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Your weekend arts forecast: Ten reasons to check out the songwriters festival

Bill DeYoung



Singer/songwriter and psychobilly bandleader Liz Cooper is part of today's indie scene in Nashville. Photo provided.

This weekend’s Downtown St. Petersburg Songwriters Festival has well over a dozen corporate sponsors, with one of them in the official title itself. It’s a heavily-promoted attempt to get people in St. Pete restaurants and bars Friday through Sunday – other cities have done it, so why not us? – with this tag line: “over 35 eclectic and diverse songwriters will perform over 100 free acoustic events while sharing the stories behind their biggest songs.” The performers are chosen by Broadcast Music Inc. (BMI), the royalty-collecting performance rights organization.

All skepticism aside, there are professional songwriters, and performers, in our midst, and while you may not have heard their names, you’ve probably heard a few of the tunes they’ve come up with. In other cases, you might even recognize their voices.

Jann Klose. Photo provided.

In the latter category is German/South African singer/songwriter Jann Klose, who provides the singing voice of the late legend Tim Buckley in the acclaimed 2012 film Greetings From Tim Buckley. He’s known for his work with English singer Annie Haslam, among others.

The Warren Brothers (Brad and Brett) are from Tampa; they relocated to Nashville in the mid 1990s, and have released a handful of albums with limited success (their single “Move On” charted at No. 17 in 2000). In the cutthroat world of Music City song placement, however, they’ve done OK for themselves, writing hits for the likes of Tim McGraw, Faith Hill and Dierks Bentley.

John Ford Coley is a name some will recognize. As one-half of the Texas twosome England Dan and John Ford Coley, with the late Dan Seals, he scored a handful of pop hits in the 1970s (“I’d Really Love to See You Tonight,” “Nights Are Forever,” Todd Rundgren’s “Love is the Answer”). He now pursues a songwriting and performing career in Nashville.

Hardy Morris was one of the prime songwriter/vocalists in the long-running and influential Georgia “alt-rock” band Dead Confederate.

Tim James. Photo by Bill DeYoung.

St. Pete met Tim James back in February – when BMI and the other sponsors introduced the Songwriters Festival to the media, he put on a “mini-concert.” An engaging, easygoing performer, James’ hits include the Toby Keith smash “My List,” Lee Brice’s “Love Like Crazy” and Trace Adkins’ “All I Ask For Anymore,” which was nominated for a Grammy.

Nashville native Parker Welling co-wrote “Yours,” Russell Dickerson’s platinum-selling chart-topper from 2015.

Best known as the fiery frontperson of the psycho-billy trio The Stampede, Liz Cooper is reportedly one of contemporary Nashville’s most electrifying solo performers.

Sarah Zimmerman and Justin Davis, known collectively as Striking Matches, released Nothing But the Silence in 2015, a well-regarded LP of Americana produced by none other than T-Bone Burnette.

A member of the prestigious Texas Songwriters Hall of Fame, Aaron Barker composed three No. 1 hit for the great George Strait: “Baby Blue,” “Love Without End, Amen” and “Easy Come, Easy Go.”

Local songwriters: Here’s a chance to spend some quality time with Rebekah Pulley, Ella Jet, Nate Allen, Deb Ruby, Eden Shireen, Jonathan DiRenzo, Natalie Bonfini, Alex Harris, Emily Turnage and more.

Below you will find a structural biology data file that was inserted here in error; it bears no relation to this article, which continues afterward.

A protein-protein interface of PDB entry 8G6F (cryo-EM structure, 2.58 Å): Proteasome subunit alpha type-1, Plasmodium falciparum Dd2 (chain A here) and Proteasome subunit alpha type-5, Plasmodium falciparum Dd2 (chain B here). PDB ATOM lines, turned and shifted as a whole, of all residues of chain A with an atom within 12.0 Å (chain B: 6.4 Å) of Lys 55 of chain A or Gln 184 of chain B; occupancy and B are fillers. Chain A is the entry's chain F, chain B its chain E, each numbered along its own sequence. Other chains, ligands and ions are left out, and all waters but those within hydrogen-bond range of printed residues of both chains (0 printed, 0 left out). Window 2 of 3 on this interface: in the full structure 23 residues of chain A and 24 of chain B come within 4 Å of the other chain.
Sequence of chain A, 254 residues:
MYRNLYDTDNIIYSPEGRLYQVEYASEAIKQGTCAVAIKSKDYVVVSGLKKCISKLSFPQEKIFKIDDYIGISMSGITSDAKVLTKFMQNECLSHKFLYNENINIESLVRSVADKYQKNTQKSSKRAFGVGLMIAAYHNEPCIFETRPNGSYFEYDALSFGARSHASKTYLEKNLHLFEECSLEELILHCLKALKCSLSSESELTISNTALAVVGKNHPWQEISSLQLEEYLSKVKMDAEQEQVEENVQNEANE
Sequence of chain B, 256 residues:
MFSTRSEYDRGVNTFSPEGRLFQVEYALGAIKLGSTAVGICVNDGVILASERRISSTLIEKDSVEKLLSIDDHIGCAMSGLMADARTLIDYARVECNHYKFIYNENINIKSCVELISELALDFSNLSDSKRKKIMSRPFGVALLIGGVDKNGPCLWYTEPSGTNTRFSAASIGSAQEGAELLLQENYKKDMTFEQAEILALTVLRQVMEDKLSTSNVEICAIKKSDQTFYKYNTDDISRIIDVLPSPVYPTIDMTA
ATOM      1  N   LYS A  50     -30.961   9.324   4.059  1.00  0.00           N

So, where and when will all these artists be performing? Here’s the schedule.

Friday’s kickoff concert, with Ed Roland and Jess Triplett of Collective Soul, is at the Mahaffey and requires a paid ticket (here); likewise, so does the Saturday acoustic concert from the changeling hip hop/reggae artist Matisyahu at Jannus Live (here).

Where’s the orchestra?

The Florida Orchestra skips its regular Saturday night gig at the Mahaffey this week – instead, the entire group will be at the Palladium Sunday, with Daniel Black conducting a 45-minute performance of space-inspired music from the likes of Holst and John Williams. The 2 p.m. event, One Giant Leap, is part of TFO’s Family Series, will include NASA images from the lunar surface (we’ve just passed the 50th anniversary of the historic Apollo 11 moon landing, don’t forget). And hey kids, an “instrument petting zoo” – get up close and personal with the instruments of the orchestra – starts at 1 p.m. Tickets and info here.

TFO will be at the Straz Center in Tampa Saturday evening, playing live to a screening of the National Geographic film Jane, a portrait of chimpanzee biologist and conservation pioneer Jane Goodall. Phillip Glass composed the score, and the documentary’s director Brett Morgen will speak. Tickets and info here.

 And now, this

Looking for cool stuff to do this weekend? Here are our recommendations.

Gloria West & the Gents – a swingin’, finger-snappin’ jazz band, with fabulous singer Gloria West out front, and featuring the astonishing trumpeter James Suggs. Friday at the Palladium.

It’s the final weekend for Vietgone at American Stage.

The Thanksgiving Play at Jobsite Theater (Tampa). How far will we go to keep political correctness on a pedestal? The four woke dopes attempting to create a PC school play find out in this hilarious, hyper-kinetic satire.

Ordinary Days debuts Friday at Stageworks Theater (Tampa). The Off-Broadway musical by Adam Gwon follows four New York City residents whose ordinary lives connect in “amazing” ways. More on this Friday in the Catalyst.

  • Are you a performing arts space, large, small or in-between, an art gallery, a bookshop or any place where public cultural events take place? Please put us on your email list – we can’t publicize you if we don’t know what (or who) you are! The address is bill@stpetecatalyst.com. Thanks!
















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